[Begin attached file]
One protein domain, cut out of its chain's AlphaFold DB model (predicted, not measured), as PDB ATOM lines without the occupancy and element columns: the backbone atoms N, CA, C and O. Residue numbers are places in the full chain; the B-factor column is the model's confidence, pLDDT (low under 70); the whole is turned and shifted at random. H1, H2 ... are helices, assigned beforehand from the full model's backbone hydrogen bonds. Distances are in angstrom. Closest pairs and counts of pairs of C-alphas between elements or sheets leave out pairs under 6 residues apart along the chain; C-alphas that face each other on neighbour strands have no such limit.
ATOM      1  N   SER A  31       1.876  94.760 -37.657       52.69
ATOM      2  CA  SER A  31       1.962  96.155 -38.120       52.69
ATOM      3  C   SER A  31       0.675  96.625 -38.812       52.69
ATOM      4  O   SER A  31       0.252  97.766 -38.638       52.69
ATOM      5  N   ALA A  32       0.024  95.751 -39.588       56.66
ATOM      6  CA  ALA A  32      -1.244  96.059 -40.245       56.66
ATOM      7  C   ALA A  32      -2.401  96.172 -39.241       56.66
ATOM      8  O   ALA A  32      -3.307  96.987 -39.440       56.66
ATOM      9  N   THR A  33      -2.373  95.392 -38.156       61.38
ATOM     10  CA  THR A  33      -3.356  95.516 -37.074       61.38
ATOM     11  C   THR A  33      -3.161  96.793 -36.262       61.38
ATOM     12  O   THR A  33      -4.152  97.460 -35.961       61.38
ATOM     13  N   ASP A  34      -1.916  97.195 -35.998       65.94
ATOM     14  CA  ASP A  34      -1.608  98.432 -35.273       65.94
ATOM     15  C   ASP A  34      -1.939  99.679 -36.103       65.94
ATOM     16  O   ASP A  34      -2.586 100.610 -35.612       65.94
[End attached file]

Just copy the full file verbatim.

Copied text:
One protein domain, cut out of its chain's AlphaFold DB model (predicted, not measured), as PDB ATOM lines without the occupancy and element columns: the backbone atoms N, CA, C and O. Residue numbers are places in the full chain; the B-factor column is the model's confidence, pLDDT (low under 70); the whole is turned and shifted at random. H1, H2 ... are helices, assigned beforehand from the full model's backbone hydrogen bonds. Distances are in angstrom. Closest pairs and counts of pairs of C-alphas between elements or sheets leave out pairs under 6 residues apart along the chain; C-alphas that face each other on neighbour strands have no such limit.
ATOM      1  N   SER A  31       1.876  94.760 -37.657       52.69
ATOM      2  CA  SER A  31       1.962  96.155 -38.120       52.69
ATOM      3  C   SER A  31       0.675  96.625 -38.812       52.69
ATOM      4  O   SER A  31       0.252  97.766 -38.638       52.69
ATOM      5  N   ALA A  32       0.024  95.751 -39.588       56.66
ATOM      6  CA  ALA A  32      -1.244  96.059 -40.245       56.66
ATOM      7  C   ALA A  32      -2.401  96.172 -39.241       56.66
ATOM      8  O   ALA A  32      -3.307  96.987 -39.440       56.66
ATOM      9  N   THR A  33      -2.373  95.392 -38.156       61.38
ATOM     10  CA  THR A  33      -3.356  95.516 -37.074       61.38
ATOM     11  C   THR A  33      -3.161  96.793 -36.262       61.38
ATOM     12  O   THR A  33      -4.152  97.460 -35.961       61.38
ATOM     13  N   ASP A  34      -1.916  97.195 -35.998       65.94
ATOM     14  CA  ASP A  34      -1.608  98.432 -35.273       65.94
ATOM     15  C   ASP A  34      -1.939  99.679 -36.103       65.94
ATOM     16  O   ASP A  34      -2.586 100.610 -35.612       65.94